Chardonnay, one of the most popular white wine varietals, has captivated wine enthusiasts for centuries. With its diverse range of flavours and styles, Chardonnay offers a delightful experience for both novice and seasoned wine drinkers. In this blog post, we will delve into the world of Chardonnay wines, exploring the differences between new and old Chardonnays and providing tips on how to fully enjoy this exquisite wine.
What makes Chardonnay wines unique?
Chardonnay grapes are known for their versatility, allowing winemakers to produce a wide array of styles. From crisp and unoaked to rich and buttery, Chardonnay wines can cater to various palates. The primary flavours found in this exquisite wines include apple, pear, citrus, and tropical fruits, with secondary notes of vanilla, butter, and oak.
Understanding the difference between new and old Chardonnays
New Chardonnays, also known as unoaked or stainless steel Chardonnays, are fermented and aged in stainless steel tanks or neutral oak barrels. These wines tend to be lighter, crisper, and fruit-forward, allowing the natural flavours of the grape to shine through. On the other hand, old Chardonnays, often referred to as oaked Chardonnays, are aged in oak barrels, resulting in a richer, creamier texture and flavours of vanilla, caramel, and toast.
How to enjoy Chardonnay wines
1. Serve at the right temperature: Chardonnay is best served chilled but not too cold. Aim for a temperature between 7°c and 13°c (45°F and 55°F) to fully appreciate its aromas and flavours.
2. Use the right glassware: Opt for a medium-sized, tulip-shaped glass to enhance the wine's aromas and concentrate the flavours.
3. Take your time to swirl and sniff: Before taking a sip, gently swirl the wine in your glass to release its aromas. Take a moment to inhale the scents, identifying the various fruit and oak notes.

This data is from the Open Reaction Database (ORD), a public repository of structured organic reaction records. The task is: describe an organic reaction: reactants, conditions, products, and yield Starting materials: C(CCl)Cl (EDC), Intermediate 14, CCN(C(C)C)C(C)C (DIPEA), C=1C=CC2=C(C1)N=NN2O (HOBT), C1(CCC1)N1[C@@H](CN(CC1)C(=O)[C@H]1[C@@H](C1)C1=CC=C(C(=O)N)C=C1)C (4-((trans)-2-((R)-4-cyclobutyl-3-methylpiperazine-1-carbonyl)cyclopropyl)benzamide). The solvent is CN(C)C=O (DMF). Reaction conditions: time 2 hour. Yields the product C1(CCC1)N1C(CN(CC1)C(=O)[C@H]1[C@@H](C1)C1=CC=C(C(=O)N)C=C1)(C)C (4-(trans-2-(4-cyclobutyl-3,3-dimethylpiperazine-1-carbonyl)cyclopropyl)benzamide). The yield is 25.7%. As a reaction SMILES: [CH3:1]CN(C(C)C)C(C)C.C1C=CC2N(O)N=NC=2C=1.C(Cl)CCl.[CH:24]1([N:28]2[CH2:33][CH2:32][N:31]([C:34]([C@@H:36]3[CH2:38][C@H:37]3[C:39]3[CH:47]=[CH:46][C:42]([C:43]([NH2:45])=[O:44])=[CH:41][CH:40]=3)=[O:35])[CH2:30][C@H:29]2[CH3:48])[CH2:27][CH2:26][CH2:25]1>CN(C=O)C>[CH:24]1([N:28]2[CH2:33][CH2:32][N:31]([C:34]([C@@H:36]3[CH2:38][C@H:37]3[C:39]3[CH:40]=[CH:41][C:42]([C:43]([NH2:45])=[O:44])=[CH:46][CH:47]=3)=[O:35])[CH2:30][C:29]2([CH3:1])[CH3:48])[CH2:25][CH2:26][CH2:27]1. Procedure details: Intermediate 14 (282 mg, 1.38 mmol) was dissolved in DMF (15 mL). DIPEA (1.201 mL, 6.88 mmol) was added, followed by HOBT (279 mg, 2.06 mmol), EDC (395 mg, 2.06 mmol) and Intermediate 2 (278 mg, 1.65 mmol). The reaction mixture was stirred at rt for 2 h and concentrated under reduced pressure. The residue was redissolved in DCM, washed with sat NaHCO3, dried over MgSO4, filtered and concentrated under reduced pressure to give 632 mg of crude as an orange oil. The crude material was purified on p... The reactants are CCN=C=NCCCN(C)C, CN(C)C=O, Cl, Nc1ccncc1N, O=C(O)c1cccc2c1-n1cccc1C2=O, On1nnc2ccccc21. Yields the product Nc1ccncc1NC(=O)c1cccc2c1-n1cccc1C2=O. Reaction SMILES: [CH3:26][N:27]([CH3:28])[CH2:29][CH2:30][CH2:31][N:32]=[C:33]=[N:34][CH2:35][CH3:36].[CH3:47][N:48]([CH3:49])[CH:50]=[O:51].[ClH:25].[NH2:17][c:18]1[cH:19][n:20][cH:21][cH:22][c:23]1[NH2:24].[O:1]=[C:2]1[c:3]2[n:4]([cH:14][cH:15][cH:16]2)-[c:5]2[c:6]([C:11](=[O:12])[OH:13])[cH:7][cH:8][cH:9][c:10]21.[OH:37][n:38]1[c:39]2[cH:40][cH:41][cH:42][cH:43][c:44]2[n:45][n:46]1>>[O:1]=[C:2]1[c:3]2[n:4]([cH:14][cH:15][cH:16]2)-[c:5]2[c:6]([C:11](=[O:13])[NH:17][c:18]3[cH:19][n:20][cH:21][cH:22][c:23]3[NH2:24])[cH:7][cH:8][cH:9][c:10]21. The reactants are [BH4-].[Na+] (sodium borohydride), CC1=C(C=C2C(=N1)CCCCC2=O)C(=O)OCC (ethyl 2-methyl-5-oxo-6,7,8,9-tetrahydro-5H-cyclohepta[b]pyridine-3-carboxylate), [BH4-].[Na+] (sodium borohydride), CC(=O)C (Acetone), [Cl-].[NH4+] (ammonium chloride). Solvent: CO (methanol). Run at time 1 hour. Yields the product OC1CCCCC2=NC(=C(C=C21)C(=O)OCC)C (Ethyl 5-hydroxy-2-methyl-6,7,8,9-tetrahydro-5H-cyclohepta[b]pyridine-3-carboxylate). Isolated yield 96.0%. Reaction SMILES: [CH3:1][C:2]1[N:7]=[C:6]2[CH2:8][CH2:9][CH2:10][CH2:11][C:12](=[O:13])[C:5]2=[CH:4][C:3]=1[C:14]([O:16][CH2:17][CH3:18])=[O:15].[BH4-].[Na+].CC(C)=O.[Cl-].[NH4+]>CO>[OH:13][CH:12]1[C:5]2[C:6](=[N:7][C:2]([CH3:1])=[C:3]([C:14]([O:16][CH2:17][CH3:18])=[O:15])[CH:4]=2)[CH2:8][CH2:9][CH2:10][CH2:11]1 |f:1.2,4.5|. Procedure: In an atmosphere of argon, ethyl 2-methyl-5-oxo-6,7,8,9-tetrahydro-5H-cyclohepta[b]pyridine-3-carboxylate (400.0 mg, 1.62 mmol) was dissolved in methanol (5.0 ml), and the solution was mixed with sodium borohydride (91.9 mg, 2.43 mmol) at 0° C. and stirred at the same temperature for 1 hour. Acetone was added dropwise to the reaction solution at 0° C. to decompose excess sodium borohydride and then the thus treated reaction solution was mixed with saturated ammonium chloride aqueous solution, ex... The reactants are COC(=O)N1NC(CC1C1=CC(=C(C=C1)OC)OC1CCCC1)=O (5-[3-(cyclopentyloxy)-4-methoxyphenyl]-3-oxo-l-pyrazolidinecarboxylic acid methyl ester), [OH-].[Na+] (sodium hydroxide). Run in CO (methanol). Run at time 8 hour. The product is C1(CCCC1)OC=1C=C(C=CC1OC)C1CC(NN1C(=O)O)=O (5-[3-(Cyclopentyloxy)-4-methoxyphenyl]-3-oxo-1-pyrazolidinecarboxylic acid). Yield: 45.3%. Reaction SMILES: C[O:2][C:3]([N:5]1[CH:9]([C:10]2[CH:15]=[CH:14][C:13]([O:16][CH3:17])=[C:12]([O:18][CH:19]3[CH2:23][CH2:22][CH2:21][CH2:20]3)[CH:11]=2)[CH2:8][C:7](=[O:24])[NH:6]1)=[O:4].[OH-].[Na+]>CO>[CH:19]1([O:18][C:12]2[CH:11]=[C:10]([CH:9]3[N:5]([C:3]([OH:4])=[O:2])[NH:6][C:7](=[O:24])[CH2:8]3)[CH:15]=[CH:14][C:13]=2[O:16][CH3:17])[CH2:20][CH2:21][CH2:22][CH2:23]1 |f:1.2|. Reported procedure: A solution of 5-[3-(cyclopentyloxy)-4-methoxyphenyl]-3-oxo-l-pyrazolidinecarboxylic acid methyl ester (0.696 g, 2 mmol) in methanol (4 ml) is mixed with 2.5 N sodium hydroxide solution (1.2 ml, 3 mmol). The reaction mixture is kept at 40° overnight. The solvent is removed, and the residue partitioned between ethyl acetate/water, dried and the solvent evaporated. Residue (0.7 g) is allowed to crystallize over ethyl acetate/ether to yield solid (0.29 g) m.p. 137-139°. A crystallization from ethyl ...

4. Savour the flavours: When tasting Chardonnay, let the wine linger on your palate, allowing the flavours to unfold. Pay attention to the balance between fruitiness, acidity, and oakiness.
5. Pair with complementary foods: Chardonnay pairs well with a variety of dishes. For unoaked Chardonnays, try pairing with seafood, salads, or light pasta dishes. Oaked Chardonnays complement richer dishes like roasted chicken, creamy pasta, or buttery seafood.
6. Experiment with different styles: Explore the world of Chardonnay by trying wines from different regions and winemaking techniques. Each bottle offers a unique experience, showcasing the diversity of this beloved varietal.
Whether you prefer the crispness of a new Chardonnay or the complexity of an old one, there is a Chardonnay wine out there to suit your taste. By understanding the differences between new and old Chardonnays and following these tips, you can fully appreciate the nuances and pleasures that these great wines have to offer. Cheers to exploring the world of Chardonnay!